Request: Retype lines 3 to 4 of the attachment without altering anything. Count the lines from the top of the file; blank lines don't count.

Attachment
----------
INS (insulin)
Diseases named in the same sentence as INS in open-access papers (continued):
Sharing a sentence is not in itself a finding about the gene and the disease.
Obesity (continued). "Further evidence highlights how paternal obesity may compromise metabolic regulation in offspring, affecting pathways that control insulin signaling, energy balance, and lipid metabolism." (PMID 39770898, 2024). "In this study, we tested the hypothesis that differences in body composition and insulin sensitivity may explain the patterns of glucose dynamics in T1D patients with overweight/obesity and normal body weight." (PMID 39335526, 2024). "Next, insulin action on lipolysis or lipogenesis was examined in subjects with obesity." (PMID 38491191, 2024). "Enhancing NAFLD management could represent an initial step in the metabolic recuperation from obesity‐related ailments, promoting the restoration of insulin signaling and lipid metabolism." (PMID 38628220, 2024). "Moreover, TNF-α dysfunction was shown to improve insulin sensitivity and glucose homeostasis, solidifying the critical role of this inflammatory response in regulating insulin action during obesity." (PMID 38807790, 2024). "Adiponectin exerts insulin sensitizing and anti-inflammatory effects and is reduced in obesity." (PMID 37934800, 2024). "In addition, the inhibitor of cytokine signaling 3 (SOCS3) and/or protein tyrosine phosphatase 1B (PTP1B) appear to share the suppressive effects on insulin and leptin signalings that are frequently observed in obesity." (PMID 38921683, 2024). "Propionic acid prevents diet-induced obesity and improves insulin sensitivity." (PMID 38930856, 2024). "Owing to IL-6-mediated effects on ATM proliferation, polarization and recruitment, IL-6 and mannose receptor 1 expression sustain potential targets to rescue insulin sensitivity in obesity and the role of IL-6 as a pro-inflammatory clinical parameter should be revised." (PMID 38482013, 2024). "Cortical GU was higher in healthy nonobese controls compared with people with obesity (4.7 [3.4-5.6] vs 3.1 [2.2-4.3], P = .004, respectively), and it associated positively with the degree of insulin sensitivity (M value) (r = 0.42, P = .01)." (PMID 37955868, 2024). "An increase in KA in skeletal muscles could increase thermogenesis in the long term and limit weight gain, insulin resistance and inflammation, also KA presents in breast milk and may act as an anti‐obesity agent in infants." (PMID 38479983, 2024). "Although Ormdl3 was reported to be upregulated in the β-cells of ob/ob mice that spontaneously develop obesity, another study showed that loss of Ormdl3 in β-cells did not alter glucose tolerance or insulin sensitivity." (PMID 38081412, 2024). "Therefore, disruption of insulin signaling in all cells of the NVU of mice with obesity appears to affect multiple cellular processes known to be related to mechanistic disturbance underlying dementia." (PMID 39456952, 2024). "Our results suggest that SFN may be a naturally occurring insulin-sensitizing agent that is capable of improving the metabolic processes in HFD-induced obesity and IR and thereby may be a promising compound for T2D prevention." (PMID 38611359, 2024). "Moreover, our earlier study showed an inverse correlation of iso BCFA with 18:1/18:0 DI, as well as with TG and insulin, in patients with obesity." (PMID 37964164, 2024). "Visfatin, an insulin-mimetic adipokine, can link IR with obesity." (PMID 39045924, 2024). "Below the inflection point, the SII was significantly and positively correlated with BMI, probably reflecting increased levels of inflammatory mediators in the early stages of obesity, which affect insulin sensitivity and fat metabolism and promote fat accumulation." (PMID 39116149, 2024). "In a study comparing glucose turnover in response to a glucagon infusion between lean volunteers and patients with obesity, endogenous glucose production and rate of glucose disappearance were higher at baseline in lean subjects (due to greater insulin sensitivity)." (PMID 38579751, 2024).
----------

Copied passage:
Sharing a sentence is not in itself a finding about the gene and the disease.
Obesity (continued). "Further evidence highlights how paternal obesity may compromise metabolic regulation in offspring, affecting pathways that control insulin signaling, energy balance, and lipid metabolism." (PMID 39770898, 2024). "In this study, we tested the hypothesis that differences in body composition and insulin sensitivity may explain the patterns of glucose dynamics in T1D patients with overweight/obesity and normal body weight." (PMID 39335526, 2024). "Next, insulin action on lipolysis or lipogenesis was examined in subjects with obesity." (PMID 38491191, 2024). "Enhancing NAFLD management could represent an initial step in the metabolic recuperation from obesity‐related ailments, promoting the restoration of insulin signaling and lipid metabolism." (PMID 38628220, 2024). "Moreover, TNF-α dysfunction was shown to improve insulin sensitivity and glucose homeostasis, solidifying the critical role of this inflammatory response in regulating insulin action during obesity." (PMID 38807790, 2024). "Adiponectin exerts insulin sensitizing and anti-inflammatory effects and is reduced in obesity." (PMID 37934800, 2024). "In addition, the inhibitor of cytokine signaling 3 (SOCS3) and/or protein tyrosine phosphatase 1B (PTP1B) appear to share the suppressive effects on insulin and leptin signalings that are frequently observed in obesity." (PMID 38921683, 2024). "Propionic acid prevents diet-induced obesity and improves insulin sensitivity." (PMID 38930856, 2024). "Owing to IL-6-mediated effects on ATM proliferation, polarization and recruitment, IL-6 and mannose receptor 1 expression sustain potential targets to rescue insulin sensitivity in obesity and the role of IL-6 as a pro-inflammatory clinical parameter should be revised." (PMID 38482013, 2024). "Cortical GU was higher in healthy nonobese controls compared with people with obesity (4.7 [3.4-5.6] vs 3.1 [2.2-4.3], P = .004, respectively), and it associated positively with the degree of insulin sensitivity (M value) (r = 0.42, P = .01)." (PMID 37955868, 2024). "An increase in KA in skeletal muscles could increase thermogenesis in the long term and limit weight gain, insulin resistance and inflammation, also KA presents in breast milk and may act as an anti‐obesity agent in infants." (PMID 38479983, 2024). "Although Ormdl3 was reported to be upregulated in the β-cells of ob/ob mice that spontaneously develop obesity, another study showed that loss of Ormdl3 in β-cells did not alter glucose tolerance or insulin sensitivity." (PMID 38081412, 2024). "Therefore, disruption of insulin signaling in all cells of the NVU of mice with obesity appears to affect multiple cellular processes known to be related to mechanistic disturbance underlying dementia." (PMID 39456952, 2024). "Our results suggest that SFN may be a naturally occurring insulin-sensitizing agent that is capable of improving the metabolic processes in HFD-induced obesity and IR and thereby may be a promising compound for T2D prevention." (PMID 38611359, 2024). "Moreover, our earlier study showed an inverse correlation of iso BCFA with 18:1/18:0 DI, as well as with TG and insulin, in patients with obesity." (PMID 37964164, 2024). "Visfatin, an insulin-mimetic adipokine, can link IR with obesity." (PMID 39045924, 2024). "Below the inflection point, the SII was significantly and positively correlated with BMI, probably reflecting increased levels of inflammatory mediators in the early stages of obesity, which affect insulin sensitivity and fat metabolism and promote fat accumulation." (PMID 39116149, 2024). "In a study comparing glucose turnover in response to a glucagon infusion between lean volunteers and patients with obesity, endogenous glucose production and rate of glucose disappearance were higher at baseline in lean subjects (due to greater insulin sensitivity)." (PMID 38579751, 2024).